Whistleblower wins $1.25 million

On Behalf of | Jul 9, 2015 | Whistleblower Protection |

Over the years, there have been many employees who have found themselves being terminated by their employer or retaliated against in some way for doing what they felt was the right thing. In some cases, the right thing was reporting their employer for committing illegal acts or simply bringing to their attention any hazards in the workplace.

A Seattle whistleblower recently found himself in court after his employer terminated him for reporting unsafe conditions he noticed on railroad tracks that ran from Vancouver to Tacoma. These unsafe conditions included malfunctions of signals and a blockage of the signal system by overgrown vegetation. This created a hazard because this signal system prevents collisions from occurring between trains. When his company failed to address these issues, the Federal Railroad Administration was where he took his complaint to next. Following this complaint, the FRA investigated and the railroad company was fined $1,000 after more than 350 violations were uncovered.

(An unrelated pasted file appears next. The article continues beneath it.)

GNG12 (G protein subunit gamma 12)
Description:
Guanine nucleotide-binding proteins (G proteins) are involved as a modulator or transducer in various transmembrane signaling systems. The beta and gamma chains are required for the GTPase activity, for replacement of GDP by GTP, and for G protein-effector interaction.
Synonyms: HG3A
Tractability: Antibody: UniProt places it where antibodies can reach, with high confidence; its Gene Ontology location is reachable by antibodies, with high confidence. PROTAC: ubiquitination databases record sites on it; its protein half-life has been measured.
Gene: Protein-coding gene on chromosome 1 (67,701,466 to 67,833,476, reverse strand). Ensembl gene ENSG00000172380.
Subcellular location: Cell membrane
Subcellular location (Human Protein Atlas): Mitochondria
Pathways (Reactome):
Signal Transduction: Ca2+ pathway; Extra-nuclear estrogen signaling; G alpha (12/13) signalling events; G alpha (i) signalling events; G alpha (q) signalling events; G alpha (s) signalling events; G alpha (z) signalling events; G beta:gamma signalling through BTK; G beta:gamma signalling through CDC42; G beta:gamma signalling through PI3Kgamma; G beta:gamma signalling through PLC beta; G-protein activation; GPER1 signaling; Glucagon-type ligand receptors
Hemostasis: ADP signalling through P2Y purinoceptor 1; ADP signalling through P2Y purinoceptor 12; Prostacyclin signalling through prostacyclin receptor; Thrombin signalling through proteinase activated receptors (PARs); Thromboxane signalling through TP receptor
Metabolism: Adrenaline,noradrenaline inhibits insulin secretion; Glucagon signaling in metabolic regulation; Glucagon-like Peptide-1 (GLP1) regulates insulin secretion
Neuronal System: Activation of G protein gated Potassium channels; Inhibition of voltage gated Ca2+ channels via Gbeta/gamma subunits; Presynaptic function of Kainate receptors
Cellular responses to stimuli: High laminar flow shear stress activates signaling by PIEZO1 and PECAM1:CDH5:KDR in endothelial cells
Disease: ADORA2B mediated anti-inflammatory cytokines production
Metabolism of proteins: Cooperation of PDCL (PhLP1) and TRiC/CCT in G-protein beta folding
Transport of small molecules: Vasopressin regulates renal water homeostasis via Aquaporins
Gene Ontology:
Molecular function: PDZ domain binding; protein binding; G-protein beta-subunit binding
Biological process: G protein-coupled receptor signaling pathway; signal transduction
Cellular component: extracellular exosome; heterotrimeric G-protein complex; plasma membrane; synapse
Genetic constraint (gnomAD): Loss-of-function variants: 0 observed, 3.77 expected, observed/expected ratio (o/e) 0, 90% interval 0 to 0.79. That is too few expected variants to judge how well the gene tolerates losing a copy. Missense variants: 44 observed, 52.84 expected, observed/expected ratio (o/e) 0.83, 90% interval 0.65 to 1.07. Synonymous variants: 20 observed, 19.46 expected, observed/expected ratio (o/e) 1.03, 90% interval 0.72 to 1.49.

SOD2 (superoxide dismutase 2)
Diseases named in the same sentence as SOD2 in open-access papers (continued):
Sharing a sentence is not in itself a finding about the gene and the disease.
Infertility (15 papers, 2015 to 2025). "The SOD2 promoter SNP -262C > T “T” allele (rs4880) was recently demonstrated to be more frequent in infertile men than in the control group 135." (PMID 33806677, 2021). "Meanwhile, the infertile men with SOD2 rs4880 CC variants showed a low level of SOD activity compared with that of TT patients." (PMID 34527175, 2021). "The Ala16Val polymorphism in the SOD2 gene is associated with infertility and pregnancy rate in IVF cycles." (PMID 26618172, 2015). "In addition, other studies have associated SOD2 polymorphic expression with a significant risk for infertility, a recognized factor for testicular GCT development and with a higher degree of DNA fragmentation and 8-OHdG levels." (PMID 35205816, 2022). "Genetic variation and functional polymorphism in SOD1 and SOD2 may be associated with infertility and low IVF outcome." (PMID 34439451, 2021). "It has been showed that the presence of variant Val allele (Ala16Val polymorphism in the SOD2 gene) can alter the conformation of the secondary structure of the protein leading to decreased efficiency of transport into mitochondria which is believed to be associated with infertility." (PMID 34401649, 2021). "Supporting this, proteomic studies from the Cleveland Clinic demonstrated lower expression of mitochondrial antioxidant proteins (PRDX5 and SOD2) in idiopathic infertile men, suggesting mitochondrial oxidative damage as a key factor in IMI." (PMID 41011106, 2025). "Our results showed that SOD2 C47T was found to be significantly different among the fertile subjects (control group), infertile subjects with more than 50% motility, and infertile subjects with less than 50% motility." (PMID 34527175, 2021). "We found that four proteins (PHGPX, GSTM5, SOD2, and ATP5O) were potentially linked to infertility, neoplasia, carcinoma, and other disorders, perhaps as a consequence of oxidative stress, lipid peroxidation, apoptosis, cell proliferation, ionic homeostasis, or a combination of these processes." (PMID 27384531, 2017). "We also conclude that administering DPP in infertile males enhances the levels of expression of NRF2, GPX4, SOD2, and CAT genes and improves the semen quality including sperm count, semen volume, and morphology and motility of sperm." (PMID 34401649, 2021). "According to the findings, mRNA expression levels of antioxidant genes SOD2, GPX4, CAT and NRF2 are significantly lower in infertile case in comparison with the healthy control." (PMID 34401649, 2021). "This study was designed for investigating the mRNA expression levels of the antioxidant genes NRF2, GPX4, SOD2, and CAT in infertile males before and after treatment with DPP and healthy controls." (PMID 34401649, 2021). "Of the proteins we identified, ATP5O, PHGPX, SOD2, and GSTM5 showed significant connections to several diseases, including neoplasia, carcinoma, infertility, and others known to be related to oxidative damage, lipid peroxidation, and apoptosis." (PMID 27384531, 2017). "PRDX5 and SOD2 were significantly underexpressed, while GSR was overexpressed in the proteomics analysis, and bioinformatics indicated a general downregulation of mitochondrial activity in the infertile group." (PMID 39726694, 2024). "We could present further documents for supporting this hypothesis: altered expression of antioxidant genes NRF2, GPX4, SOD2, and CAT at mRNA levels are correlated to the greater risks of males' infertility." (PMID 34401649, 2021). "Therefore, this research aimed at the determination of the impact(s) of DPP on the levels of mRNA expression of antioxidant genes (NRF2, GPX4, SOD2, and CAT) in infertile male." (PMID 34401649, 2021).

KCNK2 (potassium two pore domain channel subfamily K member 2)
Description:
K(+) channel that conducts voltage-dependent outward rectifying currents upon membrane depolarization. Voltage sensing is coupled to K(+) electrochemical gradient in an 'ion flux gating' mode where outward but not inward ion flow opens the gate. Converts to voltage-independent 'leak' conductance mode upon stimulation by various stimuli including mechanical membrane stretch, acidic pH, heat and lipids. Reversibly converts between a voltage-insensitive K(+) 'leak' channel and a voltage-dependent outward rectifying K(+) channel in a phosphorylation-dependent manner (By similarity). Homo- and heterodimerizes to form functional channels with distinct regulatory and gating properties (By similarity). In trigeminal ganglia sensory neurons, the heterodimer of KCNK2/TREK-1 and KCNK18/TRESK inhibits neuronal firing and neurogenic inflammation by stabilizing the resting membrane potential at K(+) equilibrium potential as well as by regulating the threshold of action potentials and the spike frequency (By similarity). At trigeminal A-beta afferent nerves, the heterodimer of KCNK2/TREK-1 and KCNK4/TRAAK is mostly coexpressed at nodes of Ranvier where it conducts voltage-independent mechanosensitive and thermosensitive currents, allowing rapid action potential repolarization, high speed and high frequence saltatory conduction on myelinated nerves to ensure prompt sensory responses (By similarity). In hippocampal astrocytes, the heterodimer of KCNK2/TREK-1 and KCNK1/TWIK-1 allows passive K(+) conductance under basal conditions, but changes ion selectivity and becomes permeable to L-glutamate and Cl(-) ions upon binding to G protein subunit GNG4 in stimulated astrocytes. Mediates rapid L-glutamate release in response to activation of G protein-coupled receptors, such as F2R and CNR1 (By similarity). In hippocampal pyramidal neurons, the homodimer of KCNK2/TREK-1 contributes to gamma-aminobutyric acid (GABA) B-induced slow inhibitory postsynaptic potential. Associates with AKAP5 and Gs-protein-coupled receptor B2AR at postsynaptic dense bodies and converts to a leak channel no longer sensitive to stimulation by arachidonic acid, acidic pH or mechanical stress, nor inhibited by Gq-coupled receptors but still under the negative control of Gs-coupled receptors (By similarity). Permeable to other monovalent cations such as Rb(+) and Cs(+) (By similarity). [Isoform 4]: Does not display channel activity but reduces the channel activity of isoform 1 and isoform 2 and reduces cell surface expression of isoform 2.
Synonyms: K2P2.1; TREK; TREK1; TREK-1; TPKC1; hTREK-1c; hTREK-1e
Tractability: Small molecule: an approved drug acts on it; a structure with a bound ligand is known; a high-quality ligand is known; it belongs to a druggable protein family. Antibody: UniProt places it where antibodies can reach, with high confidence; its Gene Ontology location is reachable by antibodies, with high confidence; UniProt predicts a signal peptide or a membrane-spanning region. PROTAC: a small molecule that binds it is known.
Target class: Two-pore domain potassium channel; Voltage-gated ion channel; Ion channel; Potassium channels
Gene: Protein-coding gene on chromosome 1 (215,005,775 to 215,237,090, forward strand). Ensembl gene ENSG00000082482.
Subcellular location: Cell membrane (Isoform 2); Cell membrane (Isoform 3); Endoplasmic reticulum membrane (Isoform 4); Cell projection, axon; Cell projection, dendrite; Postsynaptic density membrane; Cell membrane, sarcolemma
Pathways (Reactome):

The worker was later harassed by a co-worker and found himself being terminated because of a physical altercation that occurred on the employer’s grounds. The company later terminated the worker for the second time because he failed to disclose information about a prior conviction. When the case went to court, the jury found that these reasons were false and that the man was terminated because of him reporting his employer. As a result, the whistleblower was awarded $1.25 million.

Employees wanting to keep the workplace safe and hazard-free is a good thing and employers should not retaliate because of this. Anyone who has found that they have been retaliated against by their employer may want to speak to an employment rights attorney. With this type of behavior being illegal, employees may have a case and could possibly receive compensation for their troubles.

Source: The Seattle Times, “Railroad whistle-blower awarded $1.25M,” Mike Carter, July 1, 2015


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